Like to try one of those tanning beds? Wondering how safe indoor tanning is?

We asked the Federal Trade Commission for some advice.

We know: 5 Facts about Indoor Tanning

How does tanning work?

Tanning occurs when you skin produces additional coloring to protect itself against burning from ultraviolet rays, usually from the sun. Too much exposure to these rays can hurt your eyes, make you wrinkle prematurely, give you skin rashes and increase your chances of developing skin cancer.

How does indoor tanning work?

Tanning indoors works much the same way, except the ultraviolet rays are artificially produced by a tanning device. The most popular device is a tanning bed, where you lie down on a Plexiglas surface as light is beamed from above and below you body.

How safe is indoor tanning?

Indoor tanning damages you skin in much the same way that outdoor sun tanning does. Older, indoor tanning devices emitted shortwave ultraviolet rays (UVB) that caused burning. Newer tanning devices emit mostly long-wave ultraviolet rays (UVA). These are less likely to cause burns, but still damage your skin and, perhaps, your immune system.

Why do people wear those protective goggles?

Too much exposure to ultraviolet rays can damage the eye’s retina, burn the cornea and change the structure of the eye’s lens. The intensity of light in a tanning device is greater than outdoors in the sun. The FDA requires tanning salons to direct all customers to wear protective goggles.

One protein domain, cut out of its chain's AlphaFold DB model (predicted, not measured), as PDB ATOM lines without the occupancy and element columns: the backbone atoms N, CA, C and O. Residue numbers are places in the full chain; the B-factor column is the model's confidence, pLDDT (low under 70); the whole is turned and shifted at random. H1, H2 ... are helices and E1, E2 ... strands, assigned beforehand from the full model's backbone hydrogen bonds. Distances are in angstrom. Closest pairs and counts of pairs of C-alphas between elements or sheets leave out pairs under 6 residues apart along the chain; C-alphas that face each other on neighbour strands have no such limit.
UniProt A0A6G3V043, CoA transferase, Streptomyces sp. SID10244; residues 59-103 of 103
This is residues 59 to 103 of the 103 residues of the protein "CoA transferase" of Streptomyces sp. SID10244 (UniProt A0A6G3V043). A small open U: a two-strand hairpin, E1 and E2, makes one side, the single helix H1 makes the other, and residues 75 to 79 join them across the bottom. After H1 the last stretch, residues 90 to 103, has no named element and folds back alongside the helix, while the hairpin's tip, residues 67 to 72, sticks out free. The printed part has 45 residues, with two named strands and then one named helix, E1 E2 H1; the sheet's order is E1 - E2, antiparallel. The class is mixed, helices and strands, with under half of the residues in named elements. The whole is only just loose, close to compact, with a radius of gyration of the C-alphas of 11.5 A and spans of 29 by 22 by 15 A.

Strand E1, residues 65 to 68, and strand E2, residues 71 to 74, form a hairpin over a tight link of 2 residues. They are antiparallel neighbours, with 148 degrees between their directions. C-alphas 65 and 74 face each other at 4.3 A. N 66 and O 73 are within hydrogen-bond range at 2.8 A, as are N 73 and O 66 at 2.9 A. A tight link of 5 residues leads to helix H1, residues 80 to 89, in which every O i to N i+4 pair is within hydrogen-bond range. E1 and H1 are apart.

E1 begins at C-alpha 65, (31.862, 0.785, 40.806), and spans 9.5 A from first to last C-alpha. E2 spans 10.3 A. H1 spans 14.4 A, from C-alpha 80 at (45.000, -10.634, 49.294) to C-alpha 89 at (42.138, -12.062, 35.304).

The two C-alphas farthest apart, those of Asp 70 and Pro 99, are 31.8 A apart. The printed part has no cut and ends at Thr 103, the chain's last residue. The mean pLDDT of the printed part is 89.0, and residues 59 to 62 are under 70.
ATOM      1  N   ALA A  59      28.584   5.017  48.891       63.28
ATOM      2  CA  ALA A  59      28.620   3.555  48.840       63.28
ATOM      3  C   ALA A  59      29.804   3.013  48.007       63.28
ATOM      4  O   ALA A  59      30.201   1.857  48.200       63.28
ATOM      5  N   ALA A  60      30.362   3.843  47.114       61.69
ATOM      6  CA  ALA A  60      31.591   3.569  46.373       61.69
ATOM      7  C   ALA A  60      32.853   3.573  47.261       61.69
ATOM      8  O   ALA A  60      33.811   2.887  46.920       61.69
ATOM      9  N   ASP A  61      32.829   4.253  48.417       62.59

What else should I be aware of when tanning?

Watch out for:

  • Too much exposure. Under indoor UV lights, exposed skin remains cool to the touch, so you may not be aware of how much UV light you're being exposed to. In addition, the intensity of lights used in tanning devices is much greater - and potentially more damaging to the eyes - than the intensity of UV rays in natural sunlight.
  • Medications and medical conditions. The combination of ultraviolet rays and some medicines, birth control pills, cosmetics, and soaps may accelerate skin burns or produce painful adverse skin reactions, such as rashes. In addition, tanning devices may induce common light-sensitive skin ailments like cold sores, and be harmful to people with diabetes and lupus.

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